Now is the time for bird houses. Although they won’t be laying their eggs for a while yet, many song birds are already scouting likely nest sites and beginning to stake out their breeding territories. By setting out birdhouses now, you increase the odds of bluebirds, chickadees, titmice, or other cavity nesters setting up housekeeping in your garden.
There are many many plans available for building your own birdhouse. Some are quaint and some are modern. Many are specific to one or two species. And, even more are impractical (but cute), offering no way to clean out old nests or check on eggs and nestlings.
I prefer simple, easy-to-build, and functional. My resident bluebirds, chickadees and titmice all seem to agree.
You can build this birdhouse from two pieces of wood using nothing more complicated than a handsaw, screwdriver and drill. A power saw will speed things up, but isn’t necessary. No fancy angles to cut with this basic-yet-functional design.
Note: This box works well for Eastern bluebirds, chickadees, titmice and many other cavity nesters. However, this box may be too small for mountain bluebirds and Western bluebirds. If you live in the western half of North America, you will want to modify this plan by using 1×8 lumber for the sides and a 1-9/16 inch drill bit for the entrance hole. All other dimensions can be kept the same.
Another note: If you want to modify your box to fit the recommended dimensions of a specific species, this list provides some great detail: Nestbox specifications.
Here’s what you need:
- 1×6-inch board, 4 feet long or longer (Choose untreated wood. A 1×6-inch board will actually measure .75×5.5 inches.)
- Optional — build two birdhouses out of a single 8-foot board. If doing this, start by cutting the board in half, then follow the directions below.
- 1×8-inch board, 10 inches long or longer (Choose untreated wood. A 1×8-inch board will actually measure .75×7.5 inches.)
- wood screws (#6 x 1.5-inches works well)
- finishing nails, two (2-3 inch works well)
- measuring tape
- straight edge (ruler, carpenter’s angle, etc)
- handsaw or power saw with wood-cutting blade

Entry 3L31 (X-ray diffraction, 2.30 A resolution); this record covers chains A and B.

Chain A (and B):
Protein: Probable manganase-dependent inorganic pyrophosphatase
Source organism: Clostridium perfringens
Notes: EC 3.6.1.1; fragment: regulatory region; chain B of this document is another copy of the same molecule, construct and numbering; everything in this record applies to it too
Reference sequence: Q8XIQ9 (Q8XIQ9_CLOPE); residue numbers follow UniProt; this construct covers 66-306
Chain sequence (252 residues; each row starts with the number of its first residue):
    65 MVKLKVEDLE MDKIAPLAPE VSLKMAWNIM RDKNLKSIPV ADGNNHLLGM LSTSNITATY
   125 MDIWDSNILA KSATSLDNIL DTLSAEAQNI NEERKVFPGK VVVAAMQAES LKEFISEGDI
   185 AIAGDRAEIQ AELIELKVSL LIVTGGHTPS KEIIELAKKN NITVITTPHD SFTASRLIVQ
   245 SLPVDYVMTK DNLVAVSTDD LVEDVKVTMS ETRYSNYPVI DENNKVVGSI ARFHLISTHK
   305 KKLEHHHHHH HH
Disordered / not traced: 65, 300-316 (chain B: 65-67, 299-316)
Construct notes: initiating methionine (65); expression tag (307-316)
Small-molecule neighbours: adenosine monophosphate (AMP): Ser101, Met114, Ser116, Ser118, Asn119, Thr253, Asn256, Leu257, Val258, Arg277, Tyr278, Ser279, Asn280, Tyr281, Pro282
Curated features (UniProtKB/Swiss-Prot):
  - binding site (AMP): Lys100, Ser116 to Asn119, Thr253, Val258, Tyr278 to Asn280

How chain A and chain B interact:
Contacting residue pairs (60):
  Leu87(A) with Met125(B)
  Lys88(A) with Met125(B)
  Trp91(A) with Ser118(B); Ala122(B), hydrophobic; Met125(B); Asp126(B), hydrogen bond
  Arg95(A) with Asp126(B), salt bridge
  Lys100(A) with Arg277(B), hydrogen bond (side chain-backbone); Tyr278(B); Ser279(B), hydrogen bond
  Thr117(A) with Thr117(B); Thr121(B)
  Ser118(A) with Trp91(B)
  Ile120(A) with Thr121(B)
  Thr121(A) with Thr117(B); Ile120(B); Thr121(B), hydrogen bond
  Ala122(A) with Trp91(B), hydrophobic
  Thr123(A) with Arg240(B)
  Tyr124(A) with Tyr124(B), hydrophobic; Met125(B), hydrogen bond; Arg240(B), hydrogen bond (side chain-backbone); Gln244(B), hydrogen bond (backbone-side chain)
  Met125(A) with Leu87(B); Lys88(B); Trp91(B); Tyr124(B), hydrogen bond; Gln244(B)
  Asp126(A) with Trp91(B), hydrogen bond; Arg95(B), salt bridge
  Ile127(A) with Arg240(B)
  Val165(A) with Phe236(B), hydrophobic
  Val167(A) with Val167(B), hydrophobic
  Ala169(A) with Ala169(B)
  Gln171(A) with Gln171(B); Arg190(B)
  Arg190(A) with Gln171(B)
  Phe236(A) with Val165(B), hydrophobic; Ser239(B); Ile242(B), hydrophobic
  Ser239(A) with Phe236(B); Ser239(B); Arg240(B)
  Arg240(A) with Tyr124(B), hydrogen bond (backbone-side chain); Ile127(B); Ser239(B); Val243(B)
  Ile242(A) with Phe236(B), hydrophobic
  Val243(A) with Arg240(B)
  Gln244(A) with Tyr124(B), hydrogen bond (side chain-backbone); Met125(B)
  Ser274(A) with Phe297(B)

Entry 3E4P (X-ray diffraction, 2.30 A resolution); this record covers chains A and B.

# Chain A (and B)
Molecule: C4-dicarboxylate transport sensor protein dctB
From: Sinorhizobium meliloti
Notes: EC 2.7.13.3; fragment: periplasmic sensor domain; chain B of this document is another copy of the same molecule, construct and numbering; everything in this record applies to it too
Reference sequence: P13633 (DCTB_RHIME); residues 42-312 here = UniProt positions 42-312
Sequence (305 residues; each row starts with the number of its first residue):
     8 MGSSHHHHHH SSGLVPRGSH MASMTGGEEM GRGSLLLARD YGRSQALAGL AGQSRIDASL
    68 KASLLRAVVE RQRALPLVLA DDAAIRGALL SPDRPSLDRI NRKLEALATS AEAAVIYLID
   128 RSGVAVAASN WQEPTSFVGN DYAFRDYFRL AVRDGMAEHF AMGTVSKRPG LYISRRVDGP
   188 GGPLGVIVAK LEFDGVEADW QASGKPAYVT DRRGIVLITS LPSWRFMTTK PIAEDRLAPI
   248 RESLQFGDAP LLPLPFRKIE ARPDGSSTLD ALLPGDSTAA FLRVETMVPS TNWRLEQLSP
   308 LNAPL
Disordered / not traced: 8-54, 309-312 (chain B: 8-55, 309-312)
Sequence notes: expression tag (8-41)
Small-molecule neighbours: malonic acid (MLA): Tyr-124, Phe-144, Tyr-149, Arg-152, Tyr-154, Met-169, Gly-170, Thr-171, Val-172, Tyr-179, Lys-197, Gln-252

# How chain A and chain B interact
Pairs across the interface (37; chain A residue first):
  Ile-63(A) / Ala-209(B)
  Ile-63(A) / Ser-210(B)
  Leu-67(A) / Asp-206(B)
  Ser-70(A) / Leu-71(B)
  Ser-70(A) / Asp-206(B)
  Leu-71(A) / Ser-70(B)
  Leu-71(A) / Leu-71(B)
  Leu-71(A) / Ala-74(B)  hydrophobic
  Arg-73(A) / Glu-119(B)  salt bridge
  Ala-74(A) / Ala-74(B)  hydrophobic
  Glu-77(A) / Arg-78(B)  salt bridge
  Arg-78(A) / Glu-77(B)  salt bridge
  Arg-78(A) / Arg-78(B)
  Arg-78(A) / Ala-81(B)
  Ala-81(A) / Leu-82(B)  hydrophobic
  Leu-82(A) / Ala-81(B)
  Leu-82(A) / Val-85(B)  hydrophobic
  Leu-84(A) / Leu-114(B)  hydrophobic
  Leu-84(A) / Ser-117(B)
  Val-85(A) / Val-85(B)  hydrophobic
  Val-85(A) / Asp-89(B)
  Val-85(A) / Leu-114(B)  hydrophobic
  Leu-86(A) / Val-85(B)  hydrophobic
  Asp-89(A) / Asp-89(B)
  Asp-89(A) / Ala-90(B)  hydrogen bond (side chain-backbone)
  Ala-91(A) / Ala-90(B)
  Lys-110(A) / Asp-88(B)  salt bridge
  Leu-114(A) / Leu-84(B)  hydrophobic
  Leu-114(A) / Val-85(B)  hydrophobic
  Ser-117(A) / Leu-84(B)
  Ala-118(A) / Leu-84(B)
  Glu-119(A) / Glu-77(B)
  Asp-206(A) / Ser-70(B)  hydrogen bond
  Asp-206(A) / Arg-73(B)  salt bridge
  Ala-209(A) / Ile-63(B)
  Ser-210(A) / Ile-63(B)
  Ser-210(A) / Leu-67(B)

- screwdriver or power screwdriver/drill, with bit that matches the head on the wood screws
- 1/8-inch drill bit (for pre-drilling screw and nail holes)
- 1/4-inch drill bit (for drainage holes)
- 1.5-inch drill bit (For the entrance. This size works for chickadees, titmice, Eastern bluebirds)
- pen or pencil
Prepare for construction
Once you have everything gathered, you can construct the entire bird house in approximately 30-60 minutes.
First, cut your top piece to 10-inches by 8-inches. Then, cut your 4-foot 1×6-inch board as shown (click the image to view larger). Start your cutting with the front and sides, and work along to the back. Measure each piece as your cut it. You do these two things because each cut will remove about 1/8-1/4 of an inch of wood from your board, depending upon the width of your saw blade. If you cut as shown below, your back piece will actually be a bit shorter than 12 inches. That’s totally fine.
Using your 1/4-inch bit, drill a hole near each corner of the bottom piece. These will provide drainage if rainwater gets into the box. Be sure to drill from the top of the bottom piece — this ensures that any splinters will point out from the bottom of the box.
Using your 1/8-inch bit, pre-drill screw holes in the front, back and top pieces as shown below (click the image to view larger). Your two side pieces should be mirror images of each other. The drill holes for each pieces should be as follows:
- Sides (make two, as mirror images of one another)
- Three holes along backside, to attach sides to back piece. These holes should be set at 3/8-inch in from the back, and 1-, 5-, and 9.5-inches from the top.
- One hole at the top front corner, to attach the top brace. This hole should be set at 5/8-inch from the top and 1 1/8-inch from the front.
- Two holes near the bottom, to attach the bottom piece. These holes should be set at 1.5-inches from the bottom and 2-inches in from both the front and back.
- One hole near the bottom front corner, to attach the front piece with finishing nails. This hole should set at 3/8-inch in from the front and 9.5-inch from the top.
- Two holes near the bottom, to attach the bottom piece. These holes should be set at 2.75-inches from the bottom and 1.5-inches in from both sides.
- Three holes centered along the back, to attach the top to the back piece. These holes should be set 3/8-inch in from the back edge, and 3.5-, 5-, and 6.75-inches in from either side
- Three holes centered along the front, to attach the top to the brace piece. These holes should be set 3 1/8-inch in from the front edge, and 3.5-, 5-, and 6.75-inches in from either side
- Two holes set along both sides, to attach the top to the two side pieces. These holes should be set at 1 7/8- inches in from each side, at 2- and 4-inches from the back
In total, you should pre-drill seven holes into each side piece, two holes into the back piece, and 10 holes into the top piece:
Using a pencil or pen, draw a line across the inside of the back piece, 1/2-inch from the top. Do the same with the top brace.
Using your handsaw, power saw, or a nail head, scratch several horizontal gouges onto what will be the inside of the box front. Scratch up roughly 4-6 inches of vertical space in the center of the board. This roughens the surface, making it easier for nestlings to climb out of the box when they are ready to fledge. Doesn’t need to be pretty. Just functional.